Except that like we discussed the other night once the company goes bankrupt the desire to purchase any of their products disappears. Why would someone shell out the cash for a brand new vehicle when: a)the car will loose 20-35% of its value the instant you sign the paperwork (Ferrari's excluded), b) the only upside to buying new is the warranty and what good is a warranty w/ a company that no longer exists or soon wont? SOOO, once the companies file bankruptcy the value of their new stock (and their warranties) plummits causing the company to do even worse and therefor become unable to turn itself around. Once the manufacturers go belly up (for good) there will be no need for brand new parts for warranty work, reducing the suppliers cash flow, causing the non-warranty price of parts to increase (making the suppliers less viable along w/ the mechanics) ultimately leading to the downfall of the suppliers too though the mechanics will still be around but they wont have the security or profitability that makes for a quality business. Obviously this is all my own speculation but the interplay of the auto industry is rather vast. Also, the suppliers are in general parts makers but there are also the steel manufacturers, tire makers, and countless other material suppliers.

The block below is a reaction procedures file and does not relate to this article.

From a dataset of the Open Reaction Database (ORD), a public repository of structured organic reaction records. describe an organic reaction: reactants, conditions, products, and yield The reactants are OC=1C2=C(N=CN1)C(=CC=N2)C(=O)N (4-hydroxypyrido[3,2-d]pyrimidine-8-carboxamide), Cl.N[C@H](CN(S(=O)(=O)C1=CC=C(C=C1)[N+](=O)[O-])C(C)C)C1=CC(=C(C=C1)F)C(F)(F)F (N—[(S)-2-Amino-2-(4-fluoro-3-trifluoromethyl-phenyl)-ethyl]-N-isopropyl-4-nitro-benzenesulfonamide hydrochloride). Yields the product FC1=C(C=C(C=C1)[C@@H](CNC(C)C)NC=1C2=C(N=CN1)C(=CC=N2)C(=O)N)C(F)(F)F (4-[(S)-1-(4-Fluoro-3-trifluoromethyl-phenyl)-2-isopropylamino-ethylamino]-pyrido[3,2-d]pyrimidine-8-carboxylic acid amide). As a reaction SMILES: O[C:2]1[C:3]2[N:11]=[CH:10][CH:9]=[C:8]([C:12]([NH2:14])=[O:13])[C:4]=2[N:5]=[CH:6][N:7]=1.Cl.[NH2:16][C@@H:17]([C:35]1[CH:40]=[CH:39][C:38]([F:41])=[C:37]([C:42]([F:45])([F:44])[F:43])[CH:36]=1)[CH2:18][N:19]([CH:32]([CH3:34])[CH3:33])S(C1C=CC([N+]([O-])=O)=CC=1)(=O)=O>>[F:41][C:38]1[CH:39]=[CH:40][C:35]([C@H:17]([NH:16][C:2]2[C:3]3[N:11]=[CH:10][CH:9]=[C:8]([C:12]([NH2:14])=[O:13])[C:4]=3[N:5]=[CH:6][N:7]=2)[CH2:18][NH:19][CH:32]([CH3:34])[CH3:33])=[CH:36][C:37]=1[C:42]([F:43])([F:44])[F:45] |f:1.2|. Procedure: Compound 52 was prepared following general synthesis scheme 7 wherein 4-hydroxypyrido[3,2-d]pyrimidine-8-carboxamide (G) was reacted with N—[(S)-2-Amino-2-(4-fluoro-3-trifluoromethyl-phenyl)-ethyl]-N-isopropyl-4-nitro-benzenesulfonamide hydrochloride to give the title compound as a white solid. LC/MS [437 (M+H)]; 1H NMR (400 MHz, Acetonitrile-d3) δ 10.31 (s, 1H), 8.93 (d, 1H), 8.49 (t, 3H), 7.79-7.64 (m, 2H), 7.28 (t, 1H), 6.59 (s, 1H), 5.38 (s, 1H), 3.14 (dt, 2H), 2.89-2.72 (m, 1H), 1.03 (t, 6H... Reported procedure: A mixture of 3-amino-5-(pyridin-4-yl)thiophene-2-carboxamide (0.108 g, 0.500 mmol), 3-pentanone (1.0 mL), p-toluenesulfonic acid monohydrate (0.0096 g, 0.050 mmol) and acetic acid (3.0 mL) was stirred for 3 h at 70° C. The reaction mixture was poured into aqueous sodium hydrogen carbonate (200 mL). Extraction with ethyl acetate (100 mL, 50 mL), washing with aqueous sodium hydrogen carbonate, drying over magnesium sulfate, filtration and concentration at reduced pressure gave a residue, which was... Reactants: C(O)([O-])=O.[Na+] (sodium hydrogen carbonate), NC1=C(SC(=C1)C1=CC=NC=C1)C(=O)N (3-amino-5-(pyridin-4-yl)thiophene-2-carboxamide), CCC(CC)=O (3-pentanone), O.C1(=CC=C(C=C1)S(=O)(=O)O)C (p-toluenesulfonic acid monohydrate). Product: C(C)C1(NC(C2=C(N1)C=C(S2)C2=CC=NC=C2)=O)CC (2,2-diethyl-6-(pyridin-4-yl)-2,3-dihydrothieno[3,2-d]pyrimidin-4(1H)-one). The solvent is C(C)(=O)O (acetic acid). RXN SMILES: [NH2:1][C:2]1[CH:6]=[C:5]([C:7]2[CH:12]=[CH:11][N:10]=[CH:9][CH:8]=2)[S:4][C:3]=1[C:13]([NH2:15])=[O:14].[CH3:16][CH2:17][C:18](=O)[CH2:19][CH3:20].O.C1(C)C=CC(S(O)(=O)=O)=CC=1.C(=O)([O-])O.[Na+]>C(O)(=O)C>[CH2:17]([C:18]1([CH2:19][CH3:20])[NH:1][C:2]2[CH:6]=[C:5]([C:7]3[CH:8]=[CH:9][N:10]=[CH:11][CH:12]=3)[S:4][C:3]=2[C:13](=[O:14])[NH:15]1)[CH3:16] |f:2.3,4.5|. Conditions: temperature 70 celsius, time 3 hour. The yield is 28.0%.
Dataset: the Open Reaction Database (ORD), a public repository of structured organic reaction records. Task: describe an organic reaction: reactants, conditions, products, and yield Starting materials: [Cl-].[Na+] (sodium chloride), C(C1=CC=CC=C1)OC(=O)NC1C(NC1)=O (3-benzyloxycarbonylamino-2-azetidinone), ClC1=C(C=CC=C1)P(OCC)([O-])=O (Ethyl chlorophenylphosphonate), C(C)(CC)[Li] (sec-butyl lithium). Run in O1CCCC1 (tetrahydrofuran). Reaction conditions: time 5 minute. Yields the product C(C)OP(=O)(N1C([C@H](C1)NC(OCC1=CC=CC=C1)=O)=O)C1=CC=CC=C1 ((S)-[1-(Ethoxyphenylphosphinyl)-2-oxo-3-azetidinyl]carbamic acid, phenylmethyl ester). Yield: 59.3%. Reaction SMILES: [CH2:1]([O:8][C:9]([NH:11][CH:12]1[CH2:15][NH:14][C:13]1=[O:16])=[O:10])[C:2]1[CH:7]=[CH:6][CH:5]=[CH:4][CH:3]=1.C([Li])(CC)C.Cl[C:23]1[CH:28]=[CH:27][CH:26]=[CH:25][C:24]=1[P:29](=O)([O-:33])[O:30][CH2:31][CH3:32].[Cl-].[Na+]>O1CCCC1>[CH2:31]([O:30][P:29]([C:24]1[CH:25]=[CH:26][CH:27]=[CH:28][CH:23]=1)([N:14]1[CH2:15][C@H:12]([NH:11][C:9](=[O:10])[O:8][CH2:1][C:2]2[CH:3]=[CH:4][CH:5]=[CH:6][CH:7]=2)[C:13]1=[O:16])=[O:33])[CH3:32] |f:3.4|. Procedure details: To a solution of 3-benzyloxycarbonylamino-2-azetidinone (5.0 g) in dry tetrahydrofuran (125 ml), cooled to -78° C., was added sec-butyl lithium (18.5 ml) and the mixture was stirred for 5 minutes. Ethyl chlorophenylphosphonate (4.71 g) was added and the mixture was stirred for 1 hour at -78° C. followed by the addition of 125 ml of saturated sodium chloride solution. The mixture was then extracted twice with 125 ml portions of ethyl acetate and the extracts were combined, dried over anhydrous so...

Ethan, your point is more than valid. I think that this was topic in other post too. Economics has for the most part come to a point that baring the basic principle of supply and demand the value of most things is dictated by psychology. "Something is only worth as much as someone else will pay for it". Things are worth what people want them to be worth.